“There are less negative yields around the globe,” says Dan Heckman of U.S. Bank. “Negative rates peaked last July and August, which was significant, because we had seen $17 trillion in debt worldwide with negative rates attached. To me, that was alarming: It conveyed weak growth on a global basis.” Today, it’s harder to find signs of looming trouble. As for recession, he said, “it’s really hard to imagine. There may be a continual flattening or slowdown in the growth rate, but not a recession—we’re not calling for that by any means.”
Still, he said, the labor market remains so tight that many companies are unable to find the talent they need to drive expansion. “It will be tough to maintain a high growth rate when labor is this tight. There’s just not enough available labor to allow the economy to grow at a 3 percent clip. With wages rising, there’s a risk of excessive growth that outstrips productivity growth, a potential inflation trigger. “Those are the two concerns we’d have,” Heckman said.
KC Mathews, chief economist for UMB Bank, noted that the U.S. set a record for the longest expansion in its history six months ago. That it hasn’t entered recession, and isn’t likely to soon, can be attributed in large part to a series of pauses that have somewhat muted the traditional rhythms of business cycles.
“The current economic expansion has delivered average annual GDP growth of just 2.3 percent since 2009 vs. the average growth during an economic expansion of 4.6 percent since 1945,” Mathews noted. Slowdowns, even recessionary trends within limited sectors, he said, “have been beneficial as they mitigate any economic imbalances or excess that often lead to a more traditional recession. As we look ahead, past pauses that the economy experienced may offer clues into future economic performance.”
We’re currently in the middle of the third pause since the Great Recession, Mathews said, coming off of a high cycle for global manufacturing in December 2017 at 54.4. Output there has contracted for six straight months, largely because of the trade dispute with China, and as part of that, U.S. manufacturing activity has contracted for three straight months, he said, with industrial production, year over year, negative over the past two months.
Still, he said, while there are “numerous catalysts that can lead to a recession such as inflation, high interest rates and other imbalances in the economy, the pauses experienced in this expansion have curtailed these pot-ential threats, allowing the U.S. economy to grow modestly and perhaps extend the current expansion cycle for several years.”
Apart from the national picture, things are a shade darker for the regional economy, said Ernie Goss, an Omaha-based economist who closely tracks banking performance in the Midwest. Regional GDP is probably a half-point or full point below the national growth rate of about 2 percent for 2019. While he’s hopeful that farmers have ridden out the worst of a five-year ag downturn, he doesn’t see a long runway for growth in 2020.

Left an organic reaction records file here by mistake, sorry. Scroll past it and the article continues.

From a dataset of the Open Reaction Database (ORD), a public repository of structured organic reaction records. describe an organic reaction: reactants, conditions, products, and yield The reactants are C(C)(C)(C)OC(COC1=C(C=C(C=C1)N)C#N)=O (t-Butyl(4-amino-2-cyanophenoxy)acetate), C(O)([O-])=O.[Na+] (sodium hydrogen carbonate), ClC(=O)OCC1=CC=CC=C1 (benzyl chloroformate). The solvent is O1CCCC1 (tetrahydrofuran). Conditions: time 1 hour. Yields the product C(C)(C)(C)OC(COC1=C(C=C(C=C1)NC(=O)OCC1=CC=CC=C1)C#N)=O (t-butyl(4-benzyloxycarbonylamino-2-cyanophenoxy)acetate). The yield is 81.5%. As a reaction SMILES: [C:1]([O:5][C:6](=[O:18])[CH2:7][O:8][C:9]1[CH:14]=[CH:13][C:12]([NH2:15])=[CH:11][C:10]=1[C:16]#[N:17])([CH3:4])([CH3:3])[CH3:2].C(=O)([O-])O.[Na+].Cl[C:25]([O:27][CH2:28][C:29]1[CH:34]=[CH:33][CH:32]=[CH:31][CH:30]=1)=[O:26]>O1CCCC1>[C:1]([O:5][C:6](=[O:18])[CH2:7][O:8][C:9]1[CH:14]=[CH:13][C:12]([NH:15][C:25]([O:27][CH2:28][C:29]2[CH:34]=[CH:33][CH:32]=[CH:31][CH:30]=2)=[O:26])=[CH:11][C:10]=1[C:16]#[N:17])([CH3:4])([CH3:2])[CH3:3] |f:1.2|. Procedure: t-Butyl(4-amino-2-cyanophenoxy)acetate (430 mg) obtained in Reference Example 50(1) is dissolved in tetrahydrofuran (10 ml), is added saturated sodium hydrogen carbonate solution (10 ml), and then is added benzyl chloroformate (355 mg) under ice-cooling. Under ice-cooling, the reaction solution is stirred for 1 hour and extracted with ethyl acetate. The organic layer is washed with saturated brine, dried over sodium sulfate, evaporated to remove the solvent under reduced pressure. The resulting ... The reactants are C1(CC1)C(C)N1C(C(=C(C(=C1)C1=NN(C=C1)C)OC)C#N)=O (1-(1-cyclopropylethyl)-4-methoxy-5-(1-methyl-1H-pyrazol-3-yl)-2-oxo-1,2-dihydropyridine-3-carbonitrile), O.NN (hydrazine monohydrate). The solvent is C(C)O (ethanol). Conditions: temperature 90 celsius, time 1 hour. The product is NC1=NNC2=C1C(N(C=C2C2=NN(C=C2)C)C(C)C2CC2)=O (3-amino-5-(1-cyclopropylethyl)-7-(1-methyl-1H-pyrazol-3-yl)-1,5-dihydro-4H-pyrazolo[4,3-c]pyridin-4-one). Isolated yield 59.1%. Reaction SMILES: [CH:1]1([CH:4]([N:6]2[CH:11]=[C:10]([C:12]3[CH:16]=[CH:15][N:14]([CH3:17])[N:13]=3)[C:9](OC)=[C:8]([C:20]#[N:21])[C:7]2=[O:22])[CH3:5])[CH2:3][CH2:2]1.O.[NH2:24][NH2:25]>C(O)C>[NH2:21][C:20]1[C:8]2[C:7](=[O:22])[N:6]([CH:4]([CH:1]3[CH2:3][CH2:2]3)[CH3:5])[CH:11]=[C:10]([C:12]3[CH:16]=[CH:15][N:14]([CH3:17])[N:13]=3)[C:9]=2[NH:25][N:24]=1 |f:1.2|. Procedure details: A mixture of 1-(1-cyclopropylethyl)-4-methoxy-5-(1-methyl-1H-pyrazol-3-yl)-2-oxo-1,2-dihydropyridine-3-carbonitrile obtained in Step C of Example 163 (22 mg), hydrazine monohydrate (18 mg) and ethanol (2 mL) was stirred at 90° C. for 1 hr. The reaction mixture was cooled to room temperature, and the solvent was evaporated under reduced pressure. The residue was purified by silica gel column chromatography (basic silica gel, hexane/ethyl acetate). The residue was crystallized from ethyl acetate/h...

The recent trade pact to replace NAFTA is a positive sign for this region, Goss said, but because debt levels for farmers have increased, “there is still some risk out there for the ag sector.” Banks in the region have responded to that by tightening lending standards and raising interest rates on farm loans, and that strategy is keeping them afloat, Goss said.
Looking ahead, he anticipates continued consolidation in the farm sector, with a slight risk of more foreclosures or bankruptcies. But in general, the conditions that created a wrenching downturn in the ag sector in the 1980s “have not been forgotten by the farmer or the banker,” he said, and farmers have throttled back on capital spending to ride this out.
Ag will benefit from the updated form of quantitative easing being practiced by the Fed in recent months, buying up long-term debt, and that will make U.S. farm exports more competitive. But perhaps the biggest economic challenge in rural America is the same one keeping urban business executives up at night.
“We always get the same response: Labor is our biggest challenge for 2020, and it was in 2019, and it will be in 2021,” Goss said. “That is the big, big issue for rural areas. That is a big, big issue for manufacturing, though not as much for ag here, but it is an issue. This is not California ag, this is Midwest ag: we are much more capital-intensive, not labor-intensive.”
For investors, said Keuhl, a reason for optimism is the investment in infrastructure by other nations. “We’ve seen a lot of interest in big construction and engineering companies, the companies that are building stuff,” he said. “The new IMF head is a big infrastructure advocate. In countries like Bulgaria, they’re saying ‘we need to go back to our roots and pay for infrastructure,’ then they can make a big leap. There is a lot of opportunities for companies that do that, and a lot of countries are saying what we need to do is build roads.”